European cities such as Helsinki rely on an excellent tram service. Such places have maintained their electric trams, which are used for 30% of trips. Is Edinburgh’s service paying its way? The trams always look empty to me, and worse, covered in the visual ugliness of CR Smith advertising for double glazing, a sign the service needs subsidy.
Again in Europe, where it’s sunny and warm a lot of the year, there are places that have halved urban car trips and upped cycling from 3% to 25% – the rest walk. Those places have much less traffic than the UK’s constricted highways and byways, some without any congestion, the populace enjoying low pollution levels.
I am all for, we are all for, cleaner forms of transport, but more bicycles on the road, weather permitting, isn’t the answer, not in Scotland. Small, clean vehicles that take two passengers plus some luggage, made of recyclable materials, are a better solution. The French are not embarrassed to have invented the two-seat Twizy, but Brits are too proud to be seen driving one. And they don’t have to reach 60 mph in under 7 seconds!
GROUSEY’S FOOTWELL FINDS
As posted earlier, BMW has its electric Mini in production at last and taking orders. It looks a handsome wee bumble bee in its yellow and grey livery, but at £25,000 to £30,000 is for the trendy or those with money to buy a second car. Westminster is dead slow and stop in creating a thorough charging infrastructure, and by reducing the cash incentive, does its best to slow down sales of cars that are environmentally non-polluters. What one can say is, an electric car ought to last a lot longer than one propelled by the combustion engine with all those moving parts. In that regard, it has an advantage.
Driving through the city I found myself behind a brand new Aston Martin DB11. It sure has a lot of road presence. I like the single rear tail light line that incorporates the indicators. Minimalism made elegant. As we waited at the traffic lights the driver thrust his hand out the all-too narrow side window and gave my old jalopy the thumbs up. Such elegant vehicles can brighten up a busy day but not as much as a meadow in flower around an oak tree, or a child’s laughter.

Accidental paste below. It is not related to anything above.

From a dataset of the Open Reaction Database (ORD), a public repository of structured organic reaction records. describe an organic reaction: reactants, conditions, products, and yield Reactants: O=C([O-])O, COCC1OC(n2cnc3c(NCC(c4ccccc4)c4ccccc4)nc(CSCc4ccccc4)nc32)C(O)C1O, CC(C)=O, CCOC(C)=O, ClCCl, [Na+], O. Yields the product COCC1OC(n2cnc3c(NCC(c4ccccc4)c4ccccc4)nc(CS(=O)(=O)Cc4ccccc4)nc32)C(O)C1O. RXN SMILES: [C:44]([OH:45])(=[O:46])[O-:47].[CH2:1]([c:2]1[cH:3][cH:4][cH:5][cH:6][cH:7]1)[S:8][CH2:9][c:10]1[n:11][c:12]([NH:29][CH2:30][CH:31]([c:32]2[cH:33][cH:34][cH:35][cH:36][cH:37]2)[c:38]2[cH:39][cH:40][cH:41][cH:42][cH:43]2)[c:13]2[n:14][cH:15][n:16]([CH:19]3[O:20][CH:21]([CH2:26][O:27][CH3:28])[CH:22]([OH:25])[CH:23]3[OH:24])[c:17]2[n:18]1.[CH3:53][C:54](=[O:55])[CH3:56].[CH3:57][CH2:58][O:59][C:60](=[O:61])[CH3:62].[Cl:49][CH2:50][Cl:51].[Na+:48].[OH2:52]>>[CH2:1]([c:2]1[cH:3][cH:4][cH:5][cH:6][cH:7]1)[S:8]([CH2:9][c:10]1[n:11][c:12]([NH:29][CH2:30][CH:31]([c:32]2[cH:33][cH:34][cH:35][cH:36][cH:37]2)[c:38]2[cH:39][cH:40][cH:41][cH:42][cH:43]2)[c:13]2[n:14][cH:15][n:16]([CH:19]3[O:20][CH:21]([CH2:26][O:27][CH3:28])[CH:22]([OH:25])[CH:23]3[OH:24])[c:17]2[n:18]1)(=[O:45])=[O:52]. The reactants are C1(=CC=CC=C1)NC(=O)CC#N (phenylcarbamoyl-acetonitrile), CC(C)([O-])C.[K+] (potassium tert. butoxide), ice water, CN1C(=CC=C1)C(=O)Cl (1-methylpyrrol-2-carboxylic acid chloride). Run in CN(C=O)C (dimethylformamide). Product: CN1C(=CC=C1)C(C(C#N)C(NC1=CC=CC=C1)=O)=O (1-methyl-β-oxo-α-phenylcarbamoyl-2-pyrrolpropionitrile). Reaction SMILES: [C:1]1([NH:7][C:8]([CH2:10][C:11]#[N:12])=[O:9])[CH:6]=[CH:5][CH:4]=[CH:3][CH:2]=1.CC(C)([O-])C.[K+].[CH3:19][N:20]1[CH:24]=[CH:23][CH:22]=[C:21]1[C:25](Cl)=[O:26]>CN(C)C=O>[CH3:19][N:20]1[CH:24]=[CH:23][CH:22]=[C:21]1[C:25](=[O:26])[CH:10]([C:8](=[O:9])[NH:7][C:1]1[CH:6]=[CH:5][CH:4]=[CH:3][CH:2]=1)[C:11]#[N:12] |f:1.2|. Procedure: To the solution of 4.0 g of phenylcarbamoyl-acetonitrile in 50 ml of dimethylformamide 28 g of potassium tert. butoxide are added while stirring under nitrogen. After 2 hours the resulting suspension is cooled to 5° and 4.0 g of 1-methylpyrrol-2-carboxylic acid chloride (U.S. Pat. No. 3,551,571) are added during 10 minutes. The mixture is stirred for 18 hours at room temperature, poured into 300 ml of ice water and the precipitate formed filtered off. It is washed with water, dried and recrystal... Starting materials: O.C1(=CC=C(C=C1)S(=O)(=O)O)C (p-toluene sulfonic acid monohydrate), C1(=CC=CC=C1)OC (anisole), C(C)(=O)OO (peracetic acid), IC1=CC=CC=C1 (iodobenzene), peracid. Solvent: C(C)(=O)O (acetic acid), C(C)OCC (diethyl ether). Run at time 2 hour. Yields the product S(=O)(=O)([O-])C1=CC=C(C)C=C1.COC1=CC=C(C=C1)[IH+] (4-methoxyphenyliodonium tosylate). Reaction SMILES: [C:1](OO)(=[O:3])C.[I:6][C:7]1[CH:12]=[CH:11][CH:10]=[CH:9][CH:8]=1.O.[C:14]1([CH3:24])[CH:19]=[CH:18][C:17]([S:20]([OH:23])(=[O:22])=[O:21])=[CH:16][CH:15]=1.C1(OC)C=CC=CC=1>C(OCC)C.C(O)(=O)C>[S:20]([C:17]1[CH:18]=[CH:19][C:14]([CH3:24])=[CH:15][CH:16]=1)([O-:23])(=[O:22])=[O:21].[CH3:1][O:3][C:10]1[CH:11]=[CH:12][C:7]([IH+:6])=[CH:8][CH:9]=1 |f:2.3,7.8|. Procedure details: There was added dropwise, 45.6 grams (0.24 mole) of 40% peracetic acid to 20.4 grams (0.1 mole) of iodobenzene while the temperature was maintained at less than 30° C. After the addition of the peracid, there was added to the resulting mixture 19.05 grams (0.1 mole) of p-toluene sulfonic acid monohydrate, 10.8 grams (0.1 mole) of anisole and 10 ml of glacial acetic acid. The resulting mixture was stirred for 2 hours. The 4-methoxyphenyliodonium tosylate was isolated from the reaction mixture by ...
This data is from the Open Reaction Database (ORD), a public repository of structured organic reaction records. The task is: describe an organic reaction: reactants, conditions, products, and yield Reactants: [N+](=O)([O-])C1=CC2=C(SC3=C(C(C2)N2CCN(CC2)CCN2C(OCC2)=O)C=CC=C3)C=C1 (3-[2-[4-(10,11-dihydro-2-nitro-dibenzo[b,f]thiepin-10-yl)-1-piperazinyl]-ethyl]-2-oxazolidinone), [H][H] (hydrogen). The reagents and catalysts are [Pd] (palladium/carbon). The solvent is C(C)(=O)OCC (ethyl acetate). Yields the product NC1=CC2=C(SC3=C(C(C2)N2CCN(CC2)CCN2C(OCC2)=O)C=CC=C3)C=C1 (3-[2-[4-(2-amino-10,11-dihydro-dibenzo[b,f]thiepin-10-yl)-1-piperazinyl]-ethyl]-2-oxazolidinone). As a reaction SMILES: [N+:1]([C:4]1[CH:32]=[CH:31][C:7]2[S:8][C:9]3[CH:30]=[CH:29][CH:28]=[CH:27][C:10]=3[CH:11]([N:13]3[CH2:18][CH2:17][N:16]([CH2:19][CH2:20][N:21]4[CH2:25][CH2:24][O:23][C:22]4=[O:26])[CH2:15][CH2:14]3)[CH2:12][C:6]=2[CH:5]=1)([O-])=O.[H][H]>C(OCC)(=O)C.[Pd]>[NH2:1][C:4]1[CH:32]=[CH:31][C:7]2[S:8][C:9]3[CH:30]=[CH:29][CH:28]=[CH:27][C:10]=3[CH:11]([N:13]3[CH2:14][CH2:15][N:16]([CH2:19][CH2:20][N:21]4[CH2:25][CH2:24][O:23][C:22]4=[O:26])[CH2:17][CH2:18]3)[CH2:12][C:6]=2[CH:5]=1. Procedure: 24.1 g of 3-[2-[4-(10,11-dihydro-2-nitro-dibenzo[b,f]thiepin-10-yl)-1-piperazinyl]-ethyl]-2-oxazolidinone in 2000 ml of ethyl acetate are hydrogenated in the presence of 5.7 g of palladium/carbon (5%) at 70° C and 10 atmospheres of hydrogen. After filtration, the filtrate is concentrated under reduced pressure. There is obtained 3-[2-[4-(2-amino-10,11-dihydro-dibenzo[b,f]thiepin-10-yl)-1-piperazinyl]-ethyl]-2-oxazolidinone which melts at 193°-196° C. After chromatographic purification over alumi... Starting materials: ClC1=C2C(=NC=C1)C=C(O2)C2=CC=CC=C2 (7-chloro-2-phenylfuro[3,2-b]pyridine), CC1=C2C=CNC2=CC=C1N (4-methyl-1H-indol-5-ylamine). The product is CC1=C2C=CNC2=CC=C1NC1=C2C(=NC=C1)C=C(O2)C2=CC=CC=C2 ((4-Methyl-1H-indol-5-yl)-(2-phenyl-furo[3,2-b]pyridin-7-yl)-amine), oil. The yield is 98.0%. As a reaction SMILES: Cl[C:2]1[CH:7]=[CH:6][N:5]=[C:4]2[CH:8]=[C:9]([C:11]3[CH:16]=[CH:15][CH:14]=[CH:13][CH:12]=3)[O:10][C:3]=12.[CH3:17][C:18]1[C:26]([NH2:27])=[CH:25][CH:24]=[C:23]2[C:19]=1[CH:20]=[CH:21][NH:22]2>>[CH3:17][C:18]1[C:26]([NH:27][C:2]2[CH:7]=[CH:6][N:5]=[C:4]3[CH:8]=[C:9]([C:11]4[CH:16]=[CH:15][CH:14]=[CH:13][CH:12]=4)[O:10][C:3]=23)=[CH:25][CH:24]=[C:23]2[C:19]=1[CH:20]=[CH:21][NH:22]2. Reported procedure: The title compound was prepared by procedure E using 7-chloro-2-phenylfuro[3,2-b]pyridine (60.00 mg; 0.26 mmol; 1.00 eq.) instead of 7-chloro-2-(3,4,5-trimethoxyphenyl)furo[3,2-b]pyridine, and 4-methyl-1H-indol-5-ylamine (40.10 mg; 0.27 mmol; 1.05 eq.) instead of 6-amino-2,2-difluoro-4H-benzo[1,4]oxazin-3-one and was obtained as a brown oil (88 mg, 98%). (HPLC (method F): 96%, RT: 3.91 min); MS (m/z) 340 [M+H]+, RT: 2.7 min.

Bays too small
I picked up another ding on my car from a clumsy driver in Sainsbury’s car park. The size of a bay is legislated by law but they are far too small to contain today’s cars, with the exception of my Smart and the old style Mini. (Both look like a penguin in a desert.) Unless you park in a disabled bay – no, I’m not advocating readers do that – the normal bay is without the handy no no-man’s strip for egress and access. The result is people constantly hitting their door off another car’s door or wing. In California the bays are wider, and there are bigger ones set aside for pick up trucks. Here, if you’re a builder with a Toyota Hilux you park in a normal bay, arse end sticking out into the flow of store traffic. Time the authorities reconsidered bay sizes!